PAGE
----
When we first switched to an online savings account with Capital One, the interest rate was 1.5% (pre-COVID). Since then it’s dropped down to 1%, which is still 100 times better than Wells Fargo.
We didn’t move all of our money to Capital One (for reasons I’ll mention later), but we moved a large chunk of our emergency fund so we could take advantage of a high interest rate savings account.
And so far it’s paid off. ??
If you want a simple way to set up your own sinking funds, I made an easy to use Sinking Fund Tracker so you can track all of your savings goals in one spreadsheet.
Lower Fees and No Minimum Balances
I freaking hate bank fees.
I get that overdrafts can be my own fault, and I take full ownership of those.
But that doesn’t stop me from calling my bank to try to negotiate or get out of them. And it usually works and keeps my money in my own pocket.
But it’s annoying to get charged money for having a low balance in an account. Clearly I don’t have a lot of money in there, so it’s really unhelpful when big banks take more money when they already know I don’t have a lot.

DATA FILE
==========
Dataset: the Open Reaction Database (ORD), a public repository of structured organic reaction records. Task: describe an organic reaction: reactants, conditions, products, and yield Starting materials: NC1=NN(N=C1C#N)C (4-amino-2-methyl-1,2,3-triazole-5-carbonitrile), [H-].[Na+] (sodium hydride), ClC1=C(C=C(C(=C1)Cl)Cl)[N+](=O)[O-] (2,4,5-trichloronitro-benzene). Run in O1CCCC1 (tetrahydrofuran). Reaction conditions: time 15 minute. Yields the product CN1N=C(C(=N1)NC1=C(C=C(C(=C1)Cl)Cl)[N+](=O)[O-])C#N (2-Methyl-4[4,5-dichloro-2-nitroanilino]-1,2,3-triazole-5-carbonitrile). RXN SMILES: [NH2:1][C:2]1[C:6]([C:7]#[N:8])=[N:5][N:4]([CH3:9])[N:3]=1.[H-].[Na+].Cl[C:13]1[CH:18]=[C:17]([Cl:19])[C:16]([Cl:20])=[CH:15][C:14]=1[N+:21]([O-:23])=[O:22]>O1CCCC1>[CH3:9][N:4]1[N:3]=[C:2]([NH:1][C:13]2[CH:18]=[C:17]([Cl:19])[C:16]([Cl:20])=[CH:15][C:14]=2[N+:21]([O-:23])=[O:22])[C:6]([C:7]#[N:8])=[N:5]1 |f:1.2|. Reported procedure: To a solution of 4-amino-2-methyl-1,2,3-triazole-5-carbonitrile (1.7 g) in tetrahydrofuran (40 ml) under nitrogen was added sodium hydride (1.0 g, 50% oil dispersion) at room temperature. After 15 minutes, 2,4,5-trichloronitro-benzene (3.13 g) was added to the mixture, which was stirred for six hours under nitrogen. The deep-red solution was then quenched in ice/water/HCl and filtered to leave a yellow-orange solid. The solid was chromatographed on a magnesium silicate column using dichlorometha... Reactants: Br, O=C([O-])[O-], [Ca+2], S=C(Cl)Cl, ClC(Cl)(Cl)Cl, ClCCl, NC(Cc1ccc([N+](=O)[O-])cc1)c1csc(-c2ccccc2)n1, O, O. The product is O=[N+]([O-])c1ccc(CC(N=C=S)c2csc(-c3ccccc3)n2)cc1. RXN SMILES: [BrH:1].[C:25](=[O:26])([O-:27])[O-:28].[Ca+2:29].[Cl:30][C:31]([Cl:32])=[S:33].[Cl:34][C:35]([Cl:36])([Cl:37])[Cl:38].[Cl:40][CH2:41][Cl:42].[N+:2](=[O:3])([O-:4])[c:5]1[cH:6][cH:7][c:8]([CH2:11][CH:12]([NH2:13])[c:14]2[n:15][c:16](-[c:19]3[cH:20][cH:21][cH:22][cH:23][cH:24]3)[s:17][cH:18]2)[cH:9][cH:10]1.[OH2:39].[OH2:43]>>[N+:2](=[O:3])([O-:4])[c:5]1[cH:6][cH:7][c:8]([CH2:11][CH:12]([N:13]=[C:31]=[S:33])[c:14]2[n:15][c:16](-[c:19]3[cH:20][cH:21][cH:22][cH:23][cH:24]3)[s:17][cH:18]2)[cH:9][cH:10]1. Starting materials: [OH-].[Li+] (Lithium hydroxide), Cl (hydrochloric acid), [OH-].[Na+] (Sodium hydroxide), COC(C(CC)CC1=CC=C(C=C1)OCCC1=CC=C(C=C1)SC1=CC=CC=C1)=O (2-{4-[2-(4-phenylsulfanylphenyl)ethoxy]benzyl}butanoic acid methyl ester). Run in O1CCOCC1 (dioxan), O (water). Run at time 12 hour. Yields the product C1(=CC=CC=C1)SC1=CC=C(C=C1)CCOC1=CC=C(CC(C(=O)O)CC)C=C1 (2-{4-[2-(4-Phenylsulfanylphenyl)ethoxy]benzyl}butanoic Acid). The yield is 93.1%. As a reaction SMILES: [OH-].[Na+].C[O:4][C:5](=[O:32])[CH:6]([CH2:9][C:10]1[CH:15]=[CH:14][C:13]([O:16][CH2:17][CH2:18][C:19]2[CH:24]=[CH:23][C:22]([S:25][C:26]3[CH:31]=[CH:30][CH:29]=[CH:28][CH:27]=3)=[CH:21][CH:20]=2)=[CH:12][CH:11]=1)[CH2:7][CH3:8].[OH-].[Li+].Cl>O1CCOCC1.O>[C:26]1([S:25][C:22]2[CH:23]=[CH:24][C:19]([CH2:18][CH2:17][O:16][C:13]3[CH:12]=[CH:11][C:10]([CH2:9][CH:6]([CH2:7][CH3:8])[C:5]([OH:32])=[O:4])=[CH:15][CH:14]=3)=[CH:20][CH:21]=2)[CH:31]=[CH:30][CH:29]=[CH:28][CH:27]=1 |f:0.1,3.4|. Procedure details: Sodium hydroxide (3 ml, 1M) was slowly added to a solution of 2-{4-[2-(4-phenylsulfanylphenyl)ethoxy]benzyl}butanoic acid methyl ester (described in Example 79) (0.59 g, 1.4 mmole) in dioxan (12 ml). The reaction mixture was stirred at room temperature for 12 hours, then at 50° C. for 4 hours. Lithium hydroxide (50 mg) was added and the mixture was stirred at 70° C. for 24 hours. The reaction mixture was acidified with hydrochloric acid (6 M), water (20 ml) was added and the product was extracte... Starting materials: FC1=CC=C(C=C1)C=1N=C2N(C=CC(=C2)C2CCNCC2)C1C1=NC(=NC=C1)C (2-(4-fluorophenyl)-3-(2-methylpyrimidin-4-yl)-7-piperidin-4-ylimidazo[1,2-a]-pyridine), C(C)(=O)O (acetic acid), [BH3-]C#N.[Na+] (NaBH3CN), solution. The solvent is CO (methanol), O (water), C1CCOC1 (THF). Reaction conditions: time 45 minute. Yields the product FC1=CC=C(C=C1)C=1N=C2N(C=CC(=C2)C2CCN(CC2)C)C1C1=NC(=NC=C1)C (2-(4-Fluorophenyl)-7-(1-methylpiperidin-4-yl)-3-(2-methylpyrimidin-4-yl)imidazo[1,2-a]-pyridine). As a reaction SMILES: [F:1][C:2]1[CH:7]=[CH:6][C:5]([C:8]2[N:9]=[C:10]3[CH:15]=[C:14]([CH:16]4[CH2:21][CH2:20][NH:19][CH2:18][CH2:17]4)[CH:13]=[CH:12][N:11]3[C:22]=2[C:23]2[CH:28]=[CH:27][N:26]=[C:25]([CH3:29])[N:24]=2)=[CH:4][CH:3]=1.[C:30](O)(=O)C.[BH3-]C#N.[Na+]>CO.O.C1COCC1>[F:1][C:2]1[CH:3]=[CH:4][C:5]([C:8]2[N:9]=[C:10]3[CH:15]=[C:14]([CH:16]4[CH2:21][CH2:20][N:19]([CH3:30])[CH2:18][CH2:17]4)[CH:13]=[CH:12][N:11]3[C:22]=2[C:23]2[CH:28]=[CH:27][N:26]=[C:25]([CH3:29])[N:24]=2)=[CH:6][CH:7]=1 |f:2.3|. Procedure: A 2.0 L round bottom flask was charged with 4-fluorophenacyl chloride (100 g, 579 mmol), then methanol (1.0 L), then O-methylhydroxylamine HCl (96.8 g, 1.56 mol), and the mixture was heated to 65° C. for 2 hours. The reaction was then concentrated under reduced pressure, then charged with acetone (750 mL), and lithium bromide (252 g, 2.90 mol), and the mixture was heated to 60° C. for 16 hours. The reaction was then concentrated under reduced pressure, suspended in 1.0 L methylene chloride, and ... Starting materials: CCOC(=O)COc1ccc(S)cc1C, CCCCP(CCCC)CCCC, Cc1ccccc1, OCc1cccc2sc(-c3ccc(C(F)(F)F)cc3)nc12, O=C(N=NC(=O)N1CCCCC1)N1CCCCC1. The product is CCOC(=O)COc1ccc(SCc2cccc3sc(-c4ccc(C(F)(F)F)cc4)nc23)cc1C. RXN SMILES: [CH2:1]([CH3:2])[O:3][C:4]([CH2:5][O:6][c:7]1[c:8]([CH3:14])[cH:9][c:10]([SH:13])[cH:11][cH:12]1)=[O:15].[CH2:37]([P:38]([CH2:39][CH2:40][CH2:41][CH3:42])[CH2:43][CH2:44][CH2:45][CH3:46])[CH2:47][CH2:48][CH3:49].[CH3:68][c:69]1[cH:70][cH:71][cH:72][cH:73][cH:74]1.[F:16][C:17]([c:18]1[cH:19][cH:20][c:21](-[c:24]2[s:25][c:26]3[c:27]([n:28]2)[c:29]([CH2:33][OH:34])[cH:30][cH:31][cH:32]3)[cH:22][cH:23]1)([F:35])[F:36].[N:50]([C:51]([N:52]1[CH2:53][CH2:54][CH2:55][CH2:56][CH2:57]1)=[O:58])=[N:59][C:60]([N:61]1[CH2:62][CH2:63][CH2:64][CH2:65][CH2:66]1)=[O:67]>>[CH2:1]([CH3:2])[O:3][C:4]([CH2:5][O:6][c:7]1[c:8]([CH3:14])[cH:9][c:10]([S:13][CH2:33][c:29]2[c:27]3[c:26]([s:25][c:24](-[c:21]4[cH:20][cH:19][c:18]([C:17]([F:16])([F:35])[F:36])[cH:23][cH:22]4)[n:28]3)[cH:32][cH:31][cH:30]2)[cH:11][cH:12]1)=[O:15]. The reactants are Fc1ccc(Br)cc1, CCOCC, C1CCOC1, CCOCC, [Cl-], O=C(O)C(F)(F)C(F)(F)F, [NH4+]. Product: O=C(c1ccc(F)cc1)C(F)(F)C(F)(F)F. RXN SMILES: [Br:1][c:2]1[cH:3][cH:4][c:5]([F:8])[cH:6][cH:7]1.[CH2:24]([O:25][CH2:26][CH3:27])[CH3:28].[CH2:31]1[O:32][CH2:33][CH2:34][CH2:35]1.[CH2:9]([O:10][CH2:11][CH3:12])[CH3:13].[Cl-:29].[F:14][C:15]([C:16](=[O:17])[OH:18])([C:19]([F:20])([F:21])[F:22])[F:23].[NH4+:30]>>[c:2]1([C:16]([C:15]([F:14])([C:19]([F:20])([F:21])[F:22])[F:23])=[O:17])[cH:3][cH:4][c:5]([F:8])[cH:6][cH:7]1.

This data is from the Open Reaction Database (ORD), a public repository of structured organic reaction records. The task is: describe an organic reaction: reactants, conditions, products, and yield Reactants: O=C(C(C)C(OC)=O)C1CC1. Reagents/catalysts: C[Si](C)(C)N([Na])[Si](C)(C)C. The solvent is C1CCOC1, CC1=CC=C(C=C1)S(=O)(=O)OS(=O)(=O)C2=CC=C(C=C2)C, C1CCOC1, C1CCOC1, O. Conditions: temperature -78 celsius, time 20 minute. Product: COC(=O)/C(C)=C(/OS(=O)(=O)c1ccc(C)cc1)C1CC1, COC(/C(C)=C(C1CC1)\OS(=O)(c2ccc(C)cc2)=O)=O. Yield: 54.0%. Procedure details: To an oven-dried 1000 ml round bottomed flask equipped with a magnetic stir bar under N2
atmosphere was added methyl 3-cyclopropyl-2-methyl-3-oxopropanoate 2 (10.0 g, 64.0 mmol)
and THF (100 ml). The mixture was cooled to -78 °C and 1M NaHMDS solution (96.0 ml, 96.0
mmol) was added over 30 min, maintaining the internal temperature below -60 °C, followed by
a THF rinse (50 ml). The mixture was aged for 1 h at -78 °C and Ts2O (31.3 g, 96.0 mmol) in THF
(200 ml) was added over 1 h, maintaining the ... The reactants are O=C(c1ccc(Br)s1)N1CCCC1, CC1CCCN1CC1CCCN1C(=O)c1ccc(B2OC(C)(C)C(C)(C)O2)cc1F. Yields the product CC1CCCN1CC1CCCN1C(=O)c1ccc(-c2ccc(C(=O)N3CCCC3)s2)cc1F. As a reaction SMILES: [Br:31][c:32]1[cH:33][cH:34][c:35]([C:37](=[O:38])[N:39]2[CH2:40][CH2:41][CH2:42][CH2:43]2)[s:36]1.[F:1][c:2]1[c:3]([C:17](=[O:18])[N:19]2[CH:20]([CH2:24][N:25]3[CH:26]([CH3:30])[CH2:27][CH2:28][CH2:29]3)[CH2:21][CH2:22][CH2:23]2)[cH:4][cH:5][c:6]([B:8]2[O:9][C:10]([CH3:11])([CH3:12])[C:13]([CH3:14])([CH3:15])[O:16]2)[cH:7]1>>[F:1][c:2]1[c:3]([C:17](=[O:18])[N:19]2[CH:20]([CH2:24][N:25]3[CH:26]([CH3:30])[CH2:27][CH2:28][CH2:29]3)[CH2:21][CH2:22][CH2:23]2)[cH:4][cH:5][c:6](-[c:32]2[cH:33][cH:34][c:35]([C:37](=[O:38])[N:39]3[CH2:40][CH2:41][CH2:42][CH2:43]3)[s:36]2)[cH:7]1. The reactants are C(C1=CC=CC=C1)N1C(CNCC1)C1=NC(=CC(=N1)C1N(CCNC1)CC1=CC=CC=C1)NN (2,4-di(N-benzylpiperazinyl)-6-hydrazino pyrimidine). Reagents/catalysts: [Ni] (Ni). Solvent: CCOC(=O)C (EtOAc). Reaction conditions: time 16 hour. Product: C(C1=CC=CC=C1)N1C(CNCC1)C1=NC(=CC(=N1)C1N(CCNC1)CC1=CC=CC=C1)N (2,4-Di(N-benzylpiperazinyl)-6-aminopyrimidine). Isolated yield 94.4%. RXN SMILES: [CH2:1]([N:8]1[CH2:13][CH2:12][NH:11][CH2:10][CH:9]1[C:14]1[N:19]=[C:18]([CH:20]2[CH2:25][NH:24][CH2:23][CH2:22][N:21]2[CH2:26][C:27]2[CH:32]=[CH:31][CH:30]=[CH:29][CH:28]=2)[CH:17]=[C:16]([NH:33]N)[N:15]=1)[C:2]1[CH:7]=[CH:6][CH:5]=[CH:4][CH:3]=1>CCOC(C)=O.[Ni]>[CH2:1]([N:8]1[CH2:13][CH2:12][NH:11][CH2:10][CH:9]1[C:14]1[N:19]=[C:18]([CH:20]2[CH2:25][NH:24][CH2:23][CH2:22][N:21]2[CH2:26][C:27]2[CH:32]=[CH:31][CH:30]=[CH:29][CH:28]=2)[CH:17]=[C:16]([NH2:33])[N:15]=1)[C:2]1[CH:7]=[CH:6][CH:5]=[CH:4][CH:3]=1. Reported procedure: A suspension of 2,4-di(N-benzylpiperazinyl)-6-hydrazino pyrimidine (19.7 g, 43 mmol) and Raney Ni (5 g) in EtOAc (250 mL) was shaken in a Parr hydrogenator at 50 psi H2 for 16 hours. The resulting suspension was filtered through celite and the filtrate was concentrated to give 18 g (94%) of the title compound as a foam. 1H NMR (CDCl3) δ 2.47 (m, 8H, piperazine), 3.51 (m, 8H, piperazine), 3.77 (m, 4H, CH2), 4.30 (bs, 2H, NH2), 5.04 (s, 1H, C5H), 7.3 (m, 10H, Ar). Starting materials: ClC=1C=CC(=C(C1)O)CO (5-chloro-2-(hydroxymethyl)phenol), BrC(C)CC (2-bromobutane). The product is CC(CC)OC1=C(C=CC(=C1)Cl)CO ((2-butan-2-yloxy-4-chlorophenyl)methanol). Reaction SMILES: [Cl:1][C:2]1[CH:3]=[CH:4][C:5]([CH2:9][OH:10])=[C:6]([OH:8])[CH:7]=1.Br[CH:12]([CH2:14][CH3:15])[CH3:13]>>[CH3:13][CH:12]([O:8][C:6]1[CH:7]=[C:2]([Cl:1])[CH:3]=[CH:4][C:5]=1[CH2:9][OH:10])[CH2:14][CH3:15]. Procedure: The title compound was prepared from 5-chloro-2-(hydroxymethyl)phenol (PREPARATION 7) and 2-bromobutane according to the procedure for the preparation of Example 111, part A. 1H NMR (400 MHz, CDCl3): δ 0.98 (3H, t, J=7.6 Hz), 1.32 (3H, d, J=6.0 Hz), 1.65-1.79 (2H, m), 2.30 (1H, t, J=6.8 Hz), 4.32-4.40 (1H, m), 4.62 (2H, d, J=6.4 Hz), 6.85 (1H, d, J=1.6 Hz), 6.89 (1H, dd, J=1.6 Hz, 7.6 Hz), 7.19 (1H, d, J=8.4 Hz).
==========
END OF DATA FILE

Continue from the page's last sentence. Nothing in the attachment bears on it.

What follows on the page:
It doesn’t make any sense.
To avoid minimum balance fees I have to set up direct deposits into multiple accounts and then move the money around later.
It’s not terribly complicated, but it’s annoying.
Just let me keep my money in your bank. Is that too much to ask?!
But an online bank or online savings account is different.
Most online banks have no minimum balance, and therefore no minimum balance fees.
I don’t need to set up a direct deposit or jump through any other hoops to avoid fees. There just aren’t any, and it’s delightful!
It’s Easy to Track My Savings with an App
Most online banks have an app to help you navigate your account.
I know most traditional banks do as well, so this is kind of a tie. But I still love the apps for our online banks.
We have accounts set up with Capital One and Ally Bank.
Both of them are tremendous to work with, have zero minimum balance, and their apps make it easy to transfer money into or out of my accounts.
The apps connect easily with my Wells Fargo accounts so I can transfer money whenever I want into my savings account with a few clicks on my phone.
The same goes for when I need to use part of my emergency fund.